I was thinking there might be a few teachers out there with schools that are tight with paper like mine. I originally formatted this weekly homework page format when we were asked to use less paper, but I had no idea how much I’d love it! One page makes my life so much easier!
Each Monday, students are given a single homework page which has been printed on front and back and 3-hole-punched. They pop it into their homework folder (a cheapo card stock folder with 3 brads and 2 pockets) and do 1/4 of the page each evening. Just a heads up, these little pages are packed with info. There isn’t a lot of white space, but my 4th graders have never had a problem with the amount of material on each page. They quickly mastered the familiar weekly format. Mine love routine, and the four standard sections (1. Reading for Information/Paragraph Attack 2. Word Work/Writing 3. Mixed Genre/Paragraph Attack 4. Context Clues/Vocabulary/Spelling) ensure I’m providing additional homework practice equally across my literacy curriculum.
Below is my general template. (The first passage is from an AWESOME site, K12Reader, which has with tons of leveled passages based on content areas–check it out, really, it’s the best I’ve found. The second passage I borrowed from…well, the Internet somewhere a while back. If you recognize it, let me know and I’ll cite the source! The crossword puzzle was made on Tools for Educator’s Puzzle Maker–another a super handy site!)
Download the Weekly Homework Page Format
1 page homework:
1. Get more bang for your buck: Use .25 inch margins. Set your spacing is to single space (not 1.5). It makes a difference!
2. Decide on your weekly sections and label each day’s homework with the day and section title. (Ex. Monday: Reading for Information/Paragraph Attack) Also include easy to follow directions.
3. Have a place for student names at the top of each side of the paper. This way, no matter how it’s laid out on their desk (I do homework checks while they are at specials), you can easily see whose you’re looking at.
4. Tie the homework’s content to your specific curriculum standards each week, and use the same section headings each week. I use a different activity type each day. This helps students get familiar with many different question styles (standardized test prep anyone?). Also, if a student really dislikes a certain type of activity (let’s say Tuesday’s writing activity is a real drag for them), they only see it once that week, and are more likely to just get it done instead of skipping it all together (like they might if I had a whole week of writing activities). Also, I’m sure I’m preaching to the choir here, but it has to be said that homework should offer a very specific and tailored practice session outside of the classroom, not be random or busy work. When the students open their homework each night, they should think, “Oh yeah, this is similar to what we did in class today.” Provide hints or reminder sections for material you know could trip up your students. They may not have an adult at home to help them if they get stuck. Give them the tools they’ll need to review or extend what was taught in class.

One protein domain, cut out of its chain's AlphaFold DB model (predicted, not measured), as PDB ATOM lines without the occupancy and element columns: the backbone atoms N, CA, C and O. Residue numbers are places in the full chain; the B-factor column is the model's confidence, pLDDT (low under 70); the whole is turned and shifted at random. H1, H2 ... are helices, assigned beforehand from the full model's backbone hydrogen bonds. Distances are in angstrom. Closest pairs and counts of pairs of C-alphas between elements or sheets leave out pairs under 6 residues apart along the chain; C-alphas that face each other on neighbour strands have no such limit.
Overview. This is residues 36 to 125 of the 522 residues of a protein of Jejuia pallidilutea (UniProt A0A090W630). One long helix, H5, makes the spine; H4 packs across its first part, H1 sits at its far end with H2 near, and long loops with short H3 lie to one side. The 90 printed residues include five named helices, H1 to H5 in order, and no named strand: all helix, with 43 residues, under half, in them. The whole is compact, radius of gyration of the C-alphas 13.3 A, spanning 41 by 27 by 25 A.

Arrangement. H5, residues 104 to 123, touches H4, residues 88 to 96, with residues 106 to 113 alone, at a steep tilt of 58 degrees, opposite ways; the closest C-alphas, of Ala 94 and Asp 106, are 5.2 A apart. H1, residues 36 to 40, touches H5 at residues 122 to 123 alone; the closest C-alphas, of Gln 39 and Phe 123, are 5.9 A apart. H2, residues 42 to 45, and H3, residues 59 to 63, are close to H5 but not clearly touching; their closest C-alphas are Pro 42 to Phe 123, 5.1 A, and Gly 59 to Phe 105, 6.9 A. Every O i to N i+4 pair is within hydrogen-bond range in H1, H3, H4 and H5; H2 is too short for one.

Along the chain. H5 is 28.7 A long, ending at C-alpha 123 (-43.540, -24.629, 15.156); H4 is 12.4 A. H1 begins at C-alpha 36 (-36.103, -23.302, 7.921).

5. Decide how you will check the homework. I provide a key at the front of the room, and students check their work with a marker when they enter the class each day. During certain times of the year, I may even make a matrix for them to mark their incorrect answers, so I can see at a glance which problems were the most difficult for the class as a whole. (I’ll try to find that matrix and post it here eventually!) However, most times of the year, I do a quick glance over during specials (not to record grades, but to see the problem areas and who did/did not do the homework). Then, I may pull certain students during the day to discuss problem areas.
This homework is specifically for a literacy classroom, so the sections are tied only to literacy. However, if you want to provide homework for all subject areas, just change up your sections (Ex. Monday: Science Read and Respond Passage, Tuesday: Writing about Social Studies, Wednesday: Math Concepts, Thursday: Health Read and Respond Passage).
How do you use and manage meaningful homework in your classroom? I’d love to hear your ideas!